Mar 11, 2009 Threatens to Sue Linden Lab

The saga of and the "Patent for the Worlds" continues. According to a press release from their patent attorneys at General Patent Corporation,'s CEO, Thom Kidrin, has said that following their being awarded a third patent, he intends to sue Linden Lab, Activision, and ANYONE who has a virtual world.

As I mentioned at the end of 2008, have gone after NCsoft, a Korean company that owns the City of Heroes online game. claim that own patents to the concept of virtual worlds and that they want to be reimbursed via a licensing fee (for "licensing fee" read "shakedown).

In reply to an article in Alley Insider, I offered the following comments:

"Thom Kidrin is playing a risky game called "Bet The Company." If he wins, he takes all; if he loses, he may as well close the doors. And a quick peek at Yahoo Finance shows that the bet may not be a bad one considering the downward trend of the share price of

"The discovery of "prior art" is certainly going to messy - but then again the patent attorneys employed by will presumably be quite happy to keep taking the check until this first case against NCSoft is resolved. And if this takes years, Kidrin can only hope his falling share prices provide enough cash to feed the ravenous hunger of the patent trolls.

"Only yesterday, General Patent Corporation, the company representing's patent interests, announced that a third patent has been awarded to their client "is a continuation of U.S. Patent No. 7,181,690 issued to in 2007 and bearing the same title."

The Neal Stephenson novel, "Snow Crash," is frequently cited as a precursor to the Metaverse and, as such, could be considered "prior art." In his Alley Insider piece, Eric Krangel proposes that the novel cannot be used as prior. However, that's not strictly true.

In reference to prior art, it would be legitimate to use "Snow Crash" insofar as any public document can be cited as such. In fact, the more public, the worse it is for the patent filer! The issue is how specifically the descriptions used in "Snow Crash" match up against the claims of the patent. A patent claim is typically made up of hundreds of single "claims,:" any of which can be challenged. The job of the patent attorney establishing a patent is to word the claims in such a way that they are NOT the same as public documents.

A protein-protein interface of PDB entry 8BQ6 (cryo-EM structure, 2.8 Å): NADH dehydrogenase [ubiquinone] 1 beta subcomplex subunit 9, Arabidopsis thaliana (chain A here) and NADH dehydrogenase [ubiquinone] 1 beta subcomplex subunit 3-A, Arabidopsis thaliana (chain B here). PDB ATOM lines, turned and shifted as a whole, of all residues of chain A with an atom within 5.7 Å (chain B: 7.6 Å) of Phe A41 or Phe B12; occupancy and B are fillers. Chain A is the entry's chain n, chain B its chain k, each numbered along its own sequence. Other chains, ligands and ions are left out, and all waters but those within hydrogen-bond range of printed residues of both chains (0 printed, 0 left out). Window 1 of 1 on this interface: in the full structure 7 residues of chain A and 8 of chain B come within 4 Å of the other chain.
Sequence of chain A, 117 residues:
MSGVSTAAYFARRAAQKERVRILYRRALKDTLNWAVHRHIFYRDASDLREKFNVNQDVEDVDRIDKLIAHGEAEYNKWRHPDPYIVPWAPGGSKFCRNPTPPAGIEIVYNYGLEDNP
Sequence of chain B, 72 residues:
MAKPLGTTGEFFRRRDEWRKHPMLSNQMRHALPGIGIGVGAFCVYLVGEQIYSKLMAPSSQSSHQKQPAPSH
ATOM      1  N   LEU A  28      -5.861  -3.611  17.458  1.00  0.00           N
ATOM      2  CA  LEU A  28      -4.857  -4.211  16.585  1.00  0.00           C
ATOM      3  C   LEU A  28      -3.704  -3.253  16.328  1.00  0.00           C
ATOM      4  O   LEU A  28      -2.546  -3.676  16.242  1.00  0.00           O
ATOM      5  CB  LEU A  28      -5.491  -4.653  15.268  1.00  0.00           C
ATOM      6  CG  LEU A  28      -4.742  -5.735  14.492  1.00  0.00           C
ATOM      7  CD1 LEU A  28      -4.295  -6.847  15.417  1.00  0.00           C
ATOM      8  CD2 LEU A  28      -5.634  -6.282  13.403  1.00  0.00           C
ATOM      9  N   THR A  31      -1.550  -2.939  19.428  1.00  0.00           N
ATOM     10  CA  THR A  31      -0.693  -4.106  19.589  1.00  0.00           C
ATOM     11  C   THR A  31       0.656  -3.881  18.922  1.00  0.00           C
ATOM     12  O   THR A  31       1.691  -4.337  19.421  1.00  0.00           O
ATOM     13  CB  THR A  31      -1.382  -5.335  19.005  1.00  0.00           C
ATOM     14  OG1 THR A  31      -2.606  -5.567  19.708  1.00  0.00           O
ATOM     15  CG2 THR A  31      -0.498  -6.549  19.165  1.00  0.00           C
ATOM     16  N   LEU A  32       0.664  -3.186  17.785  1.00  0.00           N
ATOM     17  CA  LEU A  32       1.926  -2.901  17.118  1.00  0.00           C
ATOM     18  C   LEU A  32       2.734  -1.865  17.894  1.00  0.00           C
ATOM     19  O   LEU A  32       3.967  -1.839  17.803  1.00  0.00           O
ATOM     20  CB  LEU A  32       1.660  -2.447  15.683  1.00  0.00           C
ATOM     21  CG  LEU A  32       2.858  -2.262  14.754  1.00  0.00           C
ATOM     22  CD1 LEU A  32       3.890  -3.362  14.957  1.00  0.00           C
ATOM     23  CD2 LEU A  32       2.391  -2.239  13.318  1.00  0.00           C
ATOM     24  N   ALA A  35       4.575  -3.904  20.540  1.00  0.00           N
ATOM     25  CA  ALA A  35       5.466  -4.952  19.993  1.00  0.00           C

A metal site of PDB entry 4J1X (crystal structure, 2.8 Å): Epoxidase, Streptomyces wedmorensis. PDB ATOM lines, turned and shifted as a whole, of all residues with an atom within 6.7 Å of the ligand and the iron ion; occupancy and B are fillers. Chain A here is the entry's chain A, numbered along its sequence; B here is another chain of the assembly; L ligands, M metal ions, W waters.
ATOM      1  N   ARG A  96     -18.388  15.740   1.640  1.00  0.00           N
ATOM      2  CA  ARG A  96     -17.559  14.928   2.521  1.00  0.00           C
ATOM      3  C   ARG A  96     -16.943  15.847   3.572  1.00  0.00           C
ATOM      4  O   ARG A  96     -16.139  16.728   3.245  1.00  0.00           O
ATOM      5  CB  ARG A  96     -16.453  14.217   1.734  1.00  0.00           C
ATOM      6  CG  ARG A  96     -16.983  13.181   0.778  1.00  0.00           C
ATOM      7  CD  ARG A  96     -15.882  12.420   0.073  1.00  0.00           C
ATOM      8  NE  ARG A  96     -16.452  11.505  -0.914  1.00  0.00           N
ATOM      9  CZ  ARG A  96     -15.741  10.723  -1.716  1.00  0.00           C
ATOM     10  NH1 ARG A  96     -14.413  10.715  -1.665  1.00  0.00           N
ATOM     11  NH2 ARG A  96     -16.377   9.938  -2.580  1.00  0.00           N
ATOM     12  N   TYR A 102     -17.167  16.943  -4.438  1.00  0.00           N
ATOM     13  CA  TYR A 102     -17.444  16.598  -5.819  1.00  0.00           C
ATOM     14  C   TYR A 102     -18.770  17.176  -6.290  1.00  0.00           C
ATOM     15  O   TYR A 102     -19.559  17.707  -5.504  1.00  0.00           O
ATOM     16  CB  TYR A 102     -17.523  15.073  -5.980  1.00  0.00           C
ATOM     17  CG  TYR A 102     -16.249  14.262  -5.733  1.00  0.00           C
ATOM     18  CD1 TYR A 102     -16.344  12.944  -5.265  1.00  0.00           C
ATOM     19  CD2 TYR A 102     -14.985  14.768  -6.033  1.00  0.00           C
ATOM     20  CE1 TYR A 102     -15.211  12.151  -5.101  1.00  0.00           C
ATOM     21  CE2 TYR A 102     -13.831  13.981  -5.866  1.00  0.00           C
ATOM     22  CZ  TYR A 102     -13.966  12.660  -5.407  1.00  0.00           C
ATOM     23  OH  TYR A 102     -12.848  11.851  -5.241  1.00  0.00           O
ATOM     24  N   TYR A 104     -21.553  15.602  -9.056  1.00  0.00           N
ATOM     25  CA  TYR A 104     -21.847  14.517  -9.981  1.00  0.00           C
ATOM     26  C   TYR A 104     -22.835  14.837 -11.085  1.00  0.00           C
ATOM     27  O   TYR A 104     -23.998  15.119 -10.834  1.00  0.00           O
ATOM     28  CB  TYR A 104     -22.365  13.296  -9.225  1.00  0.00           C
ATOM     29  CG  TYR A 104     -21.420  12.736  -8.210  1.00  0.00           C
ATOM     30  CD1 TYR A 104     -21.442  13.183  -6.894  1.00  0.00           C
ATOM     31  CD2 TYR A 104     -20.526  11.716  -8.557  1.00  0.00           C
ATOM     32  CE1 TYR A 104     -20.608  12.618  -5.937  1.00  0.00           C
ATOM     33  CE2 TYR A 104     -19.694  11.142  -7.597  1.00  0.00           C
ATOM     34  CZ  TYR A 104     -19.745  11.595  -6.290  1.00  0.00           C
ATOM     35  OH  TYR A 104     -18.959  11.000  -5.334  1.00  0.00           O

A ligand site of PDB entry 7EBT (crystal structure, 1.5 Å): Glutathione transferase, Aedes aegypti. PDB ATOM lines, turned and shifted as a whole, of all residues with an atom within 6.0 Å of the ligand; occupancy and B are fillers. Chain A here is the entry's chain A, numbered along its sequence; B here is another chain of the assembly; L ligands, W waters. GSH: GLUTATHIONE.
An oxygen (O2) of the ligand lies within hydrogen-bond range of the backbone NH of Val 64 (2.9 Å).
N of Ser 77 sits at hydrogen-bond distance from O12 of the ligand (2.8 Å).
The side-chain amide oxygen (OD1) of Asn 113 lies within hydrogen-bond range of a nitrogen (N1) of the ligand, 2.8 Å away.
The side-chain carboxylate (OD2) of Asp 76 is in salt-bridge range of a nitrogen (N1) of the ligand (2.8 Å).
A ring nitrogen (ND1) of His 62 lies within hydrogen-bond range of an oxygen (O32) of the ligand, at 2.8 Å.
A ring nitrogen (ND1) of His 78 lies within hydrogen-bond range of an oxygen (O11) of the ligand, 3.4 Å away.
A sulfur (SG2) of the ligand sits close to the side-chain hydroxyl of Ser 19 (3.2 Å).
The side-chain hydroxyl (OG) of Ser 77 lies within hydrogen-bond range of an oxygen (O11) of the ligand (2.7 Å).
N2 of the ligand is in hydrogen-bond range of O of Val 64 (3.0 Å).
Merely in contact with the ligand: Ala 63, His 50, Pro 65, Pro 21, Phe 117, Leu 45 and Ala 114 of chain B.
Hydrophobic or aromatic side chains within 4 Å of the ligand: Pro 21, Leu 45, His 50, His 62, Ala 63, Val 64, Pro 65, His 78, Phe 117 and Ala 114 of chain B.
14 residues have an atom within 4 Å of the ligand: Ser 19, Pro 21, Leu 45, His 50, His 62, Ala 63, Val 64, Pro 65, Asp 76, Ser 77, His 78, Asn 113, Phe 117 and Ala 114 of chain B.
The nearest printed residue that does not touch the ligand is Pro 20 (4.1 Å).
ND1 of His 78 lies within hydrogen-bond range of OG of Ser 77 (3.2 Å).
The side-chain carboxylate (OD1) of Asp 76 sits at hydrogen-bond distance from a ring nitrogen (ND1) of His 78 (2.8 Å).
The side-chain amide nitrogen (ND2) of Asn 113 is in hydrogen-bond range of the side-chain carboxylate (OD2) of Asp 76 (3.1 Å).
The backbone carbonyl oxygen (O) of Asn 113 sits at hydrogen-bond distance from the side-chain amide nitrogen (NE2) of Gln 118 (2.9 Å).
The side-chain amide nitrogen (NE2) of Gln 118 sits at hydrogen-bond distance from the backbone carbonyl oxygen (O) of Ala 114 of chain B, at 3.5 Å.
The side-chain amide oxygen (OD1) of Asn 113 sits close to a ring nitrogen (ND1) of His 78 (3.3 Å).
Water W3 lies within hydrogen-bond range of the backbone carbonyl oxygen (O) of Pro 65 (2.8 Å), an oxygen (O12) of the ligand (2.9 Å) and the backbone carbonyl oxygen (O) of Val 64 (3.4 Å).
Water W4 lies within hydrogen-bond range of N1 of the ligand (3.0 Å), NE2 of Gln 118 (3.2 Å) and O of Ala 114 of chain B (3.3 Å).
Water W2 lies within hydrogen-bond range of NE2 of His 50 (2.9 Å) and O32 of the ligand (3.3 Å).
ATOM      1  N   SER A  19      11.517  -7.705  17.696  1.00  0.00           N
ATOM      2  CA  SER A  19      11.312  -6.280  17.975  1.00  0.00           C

You do this by making very specific claims, which may seem ludicrously pedantic in the reading e.g. "The device of claim 9, wherein said key display means displays said plurality of selectable words with corresponding sequential numerical values" (one line from a 33-page patent that I own), and by being so specific you can prove "novelty" against any others.

So if a patent attorney thought that there was sufficient specificity in "Snow Crash" that matched a current patent, then it could be used as prior art. I have to say that I don't recall "Snow Crash" containing a description of how a virtual world works - it just assumes it and uses it as a backdrop to the story. Matching a sentence or paragraph of the novel to the patent could be tricky!

What is far more likely is for the defense attorneys to track down actual patents that possibly infringe on the set: Using a registered patent as prior art is much more powerful than using "Snow Crash" or Shakespeare - "Oh brave new world that has such people in it!"

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